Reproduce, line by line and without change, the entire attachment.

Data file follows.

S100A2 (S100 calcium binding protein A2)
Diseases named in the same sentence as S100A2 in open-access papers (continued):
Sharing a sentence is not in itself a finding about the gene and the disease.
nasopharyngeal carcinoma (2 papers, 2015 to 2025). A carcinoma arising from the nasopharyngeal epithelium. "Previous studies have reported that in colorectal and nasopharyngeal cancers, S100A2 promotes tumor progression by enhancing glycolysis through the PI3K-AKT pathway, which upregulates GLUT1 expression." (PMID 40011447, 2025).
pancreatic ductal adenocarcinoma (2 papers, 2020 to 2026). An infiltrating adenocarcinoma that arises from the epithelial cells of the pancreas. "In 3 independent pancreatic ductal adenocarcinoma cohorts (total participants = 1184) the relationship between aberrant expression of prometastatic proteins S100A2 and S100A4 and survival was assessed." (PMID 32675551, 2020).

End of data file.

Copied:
S100A2 (S100 calcium binding protein A2)
Diseases named in the same sentence as S100A2 in open-access papers (continued):
Sharing a sentence is not in itself a finding about the gene and the disease.
nasopharyngeal carcinoma (2 papers, 2015 to 2025). A carcinoma arising from the nasopharyngeal epithelium. "Previous studies have reported that in colorectal and nasopharyngeal cancers, S100A2 promotes tumor progression by enhancing glycolysis through the PI3K-AKT pathway, which upregulates GLUT1 expression." (PMID 40011447, 2025).
pancreatic ductal adenocarcinoma (2 papers, 2020 to 2026). An infiltrating adenocarcinoma that arises from the epithelial cells of the pancreas. "In 3 independent pancreatic ductal adenocarcinoma cohorts (total participants = 1184) the relationship between aberrant expression of prometastatic proteins S100A2 and S100A4 and survival was assessed." (PMID 32675551, 2020).